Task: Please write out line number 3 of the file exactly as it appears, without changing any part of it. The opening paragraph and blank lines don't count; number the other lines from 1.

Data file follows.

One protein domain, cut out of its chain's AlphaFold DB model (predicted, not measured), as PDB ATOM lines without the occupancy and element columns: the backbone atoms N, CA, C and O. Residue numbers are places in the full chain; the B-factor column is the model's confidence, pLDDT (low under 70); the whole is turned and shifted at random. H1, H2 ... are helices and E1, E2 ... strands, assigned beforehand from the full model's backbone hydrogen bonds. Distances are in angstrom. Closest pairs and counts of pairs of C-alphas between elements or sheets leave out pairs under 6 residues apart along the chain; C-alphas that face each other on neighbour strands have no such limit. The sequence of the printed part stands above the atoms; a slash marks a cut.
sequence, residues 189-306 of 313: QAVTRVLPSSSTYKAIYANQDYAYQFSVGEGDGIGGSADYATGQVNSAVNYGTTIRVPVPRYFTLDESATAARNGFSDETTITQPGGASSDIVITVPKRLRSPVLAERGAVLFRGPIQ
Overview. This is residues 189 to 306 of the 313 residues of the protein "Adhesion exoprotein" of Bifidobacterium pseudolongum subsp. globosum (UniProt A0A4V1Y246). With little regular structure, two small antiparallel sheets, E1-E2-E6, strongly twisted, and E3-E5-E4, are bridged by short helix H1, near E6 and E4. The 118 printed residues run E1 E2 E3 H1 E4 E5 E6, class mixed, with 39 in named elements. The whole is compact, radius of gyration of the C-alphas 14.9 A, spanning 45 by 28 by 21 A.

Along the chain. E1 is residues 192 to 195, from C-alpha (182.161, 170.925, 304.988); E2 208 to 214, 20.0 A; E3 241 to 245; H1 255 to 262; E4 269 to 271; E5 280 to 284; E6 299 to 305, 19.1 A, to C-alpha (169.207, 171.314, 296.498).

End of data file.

Along the chain. E1 is residues 192 to 195, from C-alpha (182.161, 170.925, 304.988); E2 208 to 214, 20.0 A; E3 241 to 245; H1 255 to 262; E4 269 to 271; E5 280 to 284; E6 299 to 305, 19.1 A, to C-alpha (169.207, 171.314, 296.498).